Racial Disparities Seen in Use of Oral Anticoagulants for A-Fib
When treated for atrial fibrillation, quality of anticoagulant use lower in blacks, Hispanics
THURSDAY, Dec. 20, 2018 (HealthDay News) -- Black patients with atrial fibrillation are less likely to receive direct-acting oral anticoagulants (DOACs) compared with white patients, even after controlling for clinical and sociodemographic features, according to a study published in the December issue of JAMA Cardiology.
Utibe R. Essien, M.D., M.P.H., from Massachusetts General Hospital in Boston, and colleagues analyzed data from the Outcomes Registry for Better Informed Treatment of Atrial Fibrillation II (ORBIT-AF II), a prospective, U.S.-based registry of outpatients with nontransient atrial fibrillation aged 21 years and older (12,417 patients; February 2013 to July 2016). The authors sought to evaluate racial/ethnic differences in the use of oral anticoagulants in patients with atrial fibrillation.
The registry included 88.6 percent white individuals, 5.2 percent black, and 5.4 percent Hispanic. The researchers found that black individuals were less likely to receive any oral anticoagulant than white individuals (adjusted odds ratio [aOR], 0.75; 95 percent confidence interval [CI], 0.56 to 0.99) and were less likely to receive DOACs if an anticoagulant was prescribed (aOR, 0.63; 95 percent CI, 0.49 to 0.83), even after adjusting for clinical features. When controlling for socioeconomic factors, oral anticoagulant use was not significantly different in black individuals (aOR, 0.78; 95 percent CI, 0.59 to 1.04); however, among patients using oral anticoagulants, DOAC use remained significantly lower in black individuals (aOR, 0.73; 95 percent CI, 0.55 to 0.95). The median time in the therapeutic range for patients receiving warfarin was lower in black individuals and Hispanic individuals versus white individuals (P < 0.001). Among individuals treated with DOACs, black and Hispanic patients were more likely to receive inappropriate dosing compared with white individuals (P = 0.01).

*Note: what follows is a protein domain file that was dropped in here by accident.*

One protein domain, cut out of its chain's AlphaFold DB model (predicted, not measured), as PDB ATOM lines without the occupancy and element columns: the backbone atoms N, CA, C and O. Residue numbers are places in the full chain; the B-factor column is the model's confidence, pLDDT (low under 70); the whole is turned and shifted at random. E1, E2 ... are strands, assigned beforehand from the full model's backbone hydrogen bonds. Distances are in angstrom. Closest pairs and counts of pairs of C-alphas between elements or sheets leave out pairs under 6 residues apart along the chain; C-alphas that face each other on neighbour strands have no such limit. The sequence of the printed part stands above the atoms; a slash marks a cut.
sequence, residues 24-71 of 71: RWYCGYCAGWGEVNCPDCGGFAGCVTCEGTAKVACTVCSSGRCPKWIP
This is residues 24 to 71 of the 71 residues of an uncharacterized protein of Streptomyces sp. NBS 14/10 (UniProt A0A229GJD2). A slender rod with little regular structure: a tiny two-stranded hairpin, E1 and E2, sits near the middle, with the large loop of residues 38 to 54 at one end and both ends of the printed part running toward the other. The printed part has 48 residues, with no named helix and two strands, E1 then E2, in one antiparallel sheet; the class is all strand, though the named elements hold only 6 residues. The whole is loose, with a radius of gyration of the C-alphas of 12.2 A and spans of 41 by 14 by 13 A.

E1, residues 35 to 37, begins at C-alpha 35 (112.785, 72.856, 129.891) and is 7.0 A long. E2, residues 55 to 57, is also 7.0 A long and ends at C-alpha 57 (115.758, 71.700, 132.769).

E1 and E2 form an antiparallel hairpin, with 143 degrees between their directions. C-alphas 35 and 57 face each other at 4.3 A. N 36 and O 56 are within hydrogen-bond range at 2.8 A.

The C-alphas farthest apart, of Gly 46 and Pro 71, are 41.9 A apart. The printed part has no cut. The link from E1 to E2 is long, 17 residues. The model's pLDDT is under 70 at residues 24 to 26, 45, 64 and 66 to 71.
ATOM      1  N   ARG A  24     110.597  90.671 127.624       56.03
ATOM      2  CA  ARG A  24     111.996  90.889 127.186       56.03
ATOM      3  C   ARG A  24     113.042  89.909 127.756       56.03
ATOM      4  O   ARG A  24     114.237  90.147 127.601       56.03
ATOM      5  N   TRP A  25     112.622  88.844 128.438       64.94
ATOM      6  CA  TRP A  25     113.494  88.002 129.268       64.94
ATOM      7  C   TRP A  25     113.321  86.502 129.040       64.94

"Identifying modifiable causes of these disparities could improve the quality of care in atrial fibrillation," the authors write.
Several authors disclosed financial ties to pharmaceutical companies, including Janssen, which funds the ORBIT-AF II registry.